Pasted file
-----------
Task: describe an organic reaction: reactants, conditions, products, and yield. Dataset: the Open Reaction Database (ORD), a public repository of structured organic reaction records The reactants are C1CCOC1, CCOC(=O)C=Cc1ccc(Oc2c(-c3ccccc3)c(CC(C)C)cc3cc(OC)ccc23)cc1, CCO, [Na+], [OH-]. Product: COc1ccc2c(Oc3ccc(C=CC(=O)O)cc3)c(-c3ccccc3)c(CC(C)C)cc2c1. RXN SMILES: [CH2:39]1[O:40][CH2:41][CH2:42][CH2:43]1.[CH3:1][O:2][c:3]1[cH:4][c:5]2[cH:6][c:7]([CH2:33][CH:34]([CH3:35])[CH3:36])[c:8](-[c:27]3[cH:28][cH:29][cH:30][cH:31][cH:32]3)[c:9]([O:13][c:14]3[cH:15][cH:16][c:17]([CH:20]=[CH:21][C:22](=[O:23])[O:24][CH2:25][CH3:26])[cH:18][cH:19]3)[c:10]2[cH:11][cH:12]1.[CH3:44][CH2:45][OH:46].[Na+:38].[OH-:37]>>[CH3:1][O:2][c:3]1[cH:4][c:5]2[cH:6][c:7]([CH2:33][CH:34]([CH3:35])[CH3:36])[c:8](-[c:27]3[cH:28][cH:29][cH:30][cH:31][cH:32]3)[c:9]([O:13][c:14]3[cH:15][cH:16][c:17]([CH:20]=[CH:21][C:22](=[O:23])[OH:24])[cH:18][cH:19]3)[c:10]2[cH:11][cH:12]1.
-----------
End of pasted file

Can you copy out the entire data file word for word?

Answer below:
Task: describe an organic reaction: reactants, conditions, products, and yield. Dataset: the Open Reaction Database (ORD), a public repository of structured organic reaction records The reactants are C1CCOC1, CCOC(=O)C=Cc1ccc(Oc2c(-c3ccccc3)c(CC(C)C)cc3cc(OC)ccc23)cc1, CCO, [Na+], [OH-]. Product: COc1ccc2c(Oc3ccc(C=CC(=O)O)cc3)c(-c3ccccc3)c(CC(C)C)cc2c1. RXN SMILES: [CH2:39]1[O:40][CH2:41][CH2:42][CH2:43]1.[CH3:1][O:2][c:3]1[cH:4][c:5]2[cH:6][c:7]([CH2:33][CH:34]([CH3:35])[CH3:36])[c:8](-[c:27]3[cH:28][cH:29][cH:30][cH:31][cH:32]3)[c:9]([O:13][c:14]3[cH:15][cH:16][c:17]([CH:20]=[CH:21][C:22](=[O:23])[O:24][CH2:25][CH3:26])[cH:18][cH:19]3)[c:10]2[cH:11][cH:12]1.[CH3:44][CH2:45][OH:46].[Na+:38].[OH-:37]>>[CH3:1][O:2][c:3]1[cH:4][c:5]2[cH:6][c:7]([CH2:33][CH:34]([CH3:35])[CH3:36])[c:8](-[c:27]3[cH:28][cH:29][cH:30][cH:31][cH:32]3)[c:9]([O:13][c:14]3[cH:15][cH:16][c:17]([CH:20]=[CH:21][C:22](=[O:23])[OH:24])[cH:18][cH:19]3)[c:10]2[cH:11][cH:12]1.